Lutherans Informed about Lodges (LIL)

(The Mother of all Lodges)

A Brief History of Masonry

1. Legendary Claims to Antiquity

The mother of the fraternal system is Masonry.  The oldest lodge and the pattern for all subsequent orders is the Ancient, Free, and Accepted Masons.  The term “Ancient” in its title confronts us with the history of this order.  The origins of Free Masonry are obscure because of lack of documentary evidence.  We must brand as legendary the claims of modern Freemasons to a great antiquity.  Their efforts to project their “peculiar system of morality, veiled in allegory, and illustrated by symbols” as far back into time as the days of Noah and the Flood or to trace the work of the Craft to the time of the construction of the Tower of Babel are absurd.  Equally fantastic are the legendary references to John the Baptist and St. John the Evangelist as “Christian patrons of Masonry.” (Revised Duncan’s Ritual of Freemasonry, p. 53).  The bland assumption that King Solomon of Israel and King Hiram of Tyre were Master Masons together with Hiram, the architect of Solomon’s Temple, whose death and resurrection are dramatized in the third or Master Mason degree, is entirely without substance in fact.  We likewise must dismiss, for lack of evidence, but with somewhat greater respect, the beliefs that were once held in certain quarters of Freemasonry of a historical connection between modern, speculative Masonry and the Dyonesian Artificers, the Roman Collegia or the Comacine Masons.  Nor is there any evidence that competent historians would accept, of any historical ties with the Knights Templars.  The claim that some of the secrets of the Craft had their genesis in the esoteric traditions preserved by stonemasons in Saxon, Norman, or medieval times cannot be substantiated by historical evidence.  One even hears such fantastic assertions from the lunatic fringe among the rank and file of Freemasons that our Lord Jesus himself was a Freemason; that some traditions of the Order can be traced back to the Druids, the mysteries of ancient Egypt, or Eleusis; and that Adam already in the dawn of history was the founder of the Order.

2. Masonry’s Recorded History

In sifting the “wheat from the chaff” we can establish as factual that the term “lodge” was used as early as 1278 to describe the center of activity of stone masons in those days. This was a temporary hut or shed put up near the site of the new building which served primarily as workshop, storehouse for tools, the Master’s office, and so on.  But it seems also to have served as a social center.  Masons living away from home would eat and possibly even sleep there; meetings and discussions took place, and a certain fraternal intimacy and fellowship would be established.” (Walton Hannah, Christian by Degrees, p. 19)  In the ancient Constitutions or Old Charges of operative masons there is usually a reference to the Holy Trinity, a series of rules and moral precepts held to be binding on the stone Mason, and a brief closing prayer.  But scarcely anywhere is there a trace of evidence that a stonemason attached any secret teachings to the practices of his trade or spiritual symbolism to his tools.  Another factor that may have contributed to the development of the Masonic ritual is the Master Mason’s Word “Mahabone” (sometimes known as Mahabyn, Maughbin, and Machbenach) which originated in Scotland about 1550.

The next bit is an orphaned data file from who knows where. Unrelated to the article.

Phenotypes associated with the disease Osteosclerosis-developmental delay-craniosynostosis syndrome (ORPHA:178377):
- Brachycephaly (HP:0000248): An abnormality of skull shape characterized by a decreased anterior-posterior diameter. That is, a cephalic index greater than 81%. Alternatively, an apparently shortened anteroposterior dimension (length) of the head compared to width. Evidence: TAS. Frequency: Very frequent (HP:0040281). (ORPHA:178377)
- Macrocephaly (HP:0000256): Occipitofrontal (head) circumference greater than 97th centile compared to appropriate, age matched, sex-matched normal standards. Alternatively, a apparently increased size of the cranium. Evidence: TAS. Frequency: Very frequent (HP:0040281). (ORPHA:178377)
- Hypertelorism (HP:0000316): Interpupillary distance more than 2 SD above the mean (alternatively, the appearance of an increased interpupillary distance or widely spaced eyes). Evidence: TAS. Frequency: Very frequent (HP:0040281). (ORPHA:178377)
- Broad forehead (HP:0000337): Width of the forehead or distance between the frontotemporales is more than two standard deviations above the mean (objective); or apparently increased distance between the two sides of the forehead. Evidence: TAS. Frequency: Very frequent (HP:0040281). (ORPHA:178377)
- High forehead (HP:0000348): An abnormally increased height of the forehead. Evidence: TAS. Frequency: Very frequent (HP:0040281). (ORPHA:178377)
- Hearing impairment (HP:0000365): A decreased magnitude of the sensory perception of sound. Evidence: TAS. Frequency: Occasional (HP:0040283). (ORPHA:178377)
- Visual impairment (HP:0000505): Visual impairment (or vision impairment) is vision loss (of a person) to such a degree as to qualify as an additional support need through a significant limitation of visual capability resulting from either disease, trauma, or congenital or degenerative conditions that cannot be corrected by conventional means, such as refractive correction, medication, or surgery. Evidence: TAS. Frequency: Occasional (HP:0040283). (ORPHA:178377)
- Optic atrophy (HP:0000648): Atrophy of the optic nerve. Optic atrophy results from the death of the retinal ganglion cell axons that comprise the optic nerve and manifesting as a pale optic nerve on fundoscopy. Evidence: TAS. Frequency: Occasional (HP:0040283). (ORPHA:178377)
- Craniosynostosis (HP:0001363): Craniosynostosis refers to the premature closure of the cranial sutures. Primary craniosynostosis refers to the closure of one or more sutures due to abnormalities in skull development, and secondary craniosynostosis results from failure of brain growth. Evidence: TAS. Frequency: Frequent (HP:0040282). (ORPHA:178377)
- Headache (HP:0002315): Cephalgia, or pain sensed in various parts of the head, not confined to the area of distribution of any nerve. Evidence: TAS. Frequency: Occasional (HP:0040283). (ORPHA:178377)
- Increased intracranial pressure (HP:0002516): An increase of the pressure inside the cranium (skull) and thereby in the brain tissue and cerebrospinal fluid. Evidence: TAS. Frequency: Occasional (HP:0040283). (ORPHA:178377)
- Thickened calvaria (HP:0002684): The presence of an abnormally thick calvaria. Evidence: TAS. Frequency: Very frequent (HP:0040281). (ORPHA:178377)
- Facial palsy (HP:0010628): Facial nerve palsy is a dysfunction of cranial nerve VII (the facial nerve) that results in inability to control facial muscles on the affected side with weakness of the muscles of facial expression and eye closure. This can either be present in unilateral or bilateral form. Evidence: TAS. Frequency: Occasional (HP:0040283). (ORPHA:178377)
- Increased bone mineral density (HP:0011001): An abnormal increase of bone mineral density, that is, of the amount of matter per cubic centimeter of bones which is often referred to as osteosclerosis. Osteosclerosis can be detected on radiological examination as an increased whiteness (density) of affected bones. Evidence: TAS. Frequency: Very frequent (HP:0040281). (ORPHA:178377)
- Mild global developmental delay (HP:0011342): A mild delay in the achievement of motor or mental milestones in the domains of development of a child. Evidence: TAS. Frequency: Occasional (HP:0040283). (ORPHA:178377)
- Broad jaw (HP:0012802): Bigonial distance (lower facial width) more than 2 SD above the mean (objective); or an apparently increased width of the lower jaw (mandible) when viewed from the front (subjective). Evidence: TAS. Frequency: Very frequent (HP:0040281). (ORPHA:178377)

Certain ceremonies in the course of time accompanied the imparting of that Word.  Certain questions and answers were evolved which may have given rise to the Masonic catechizations and lectures of a later era.  The Master Mason’s Word was also imparted with the bodies of the teacher and the neophyte assuming positions in relation to one another as to symbolize the Five Points of Fellowship.  These and other usages and customs of operative stone masons possibly resulted in the development of the speculative element of modern Freemasonry.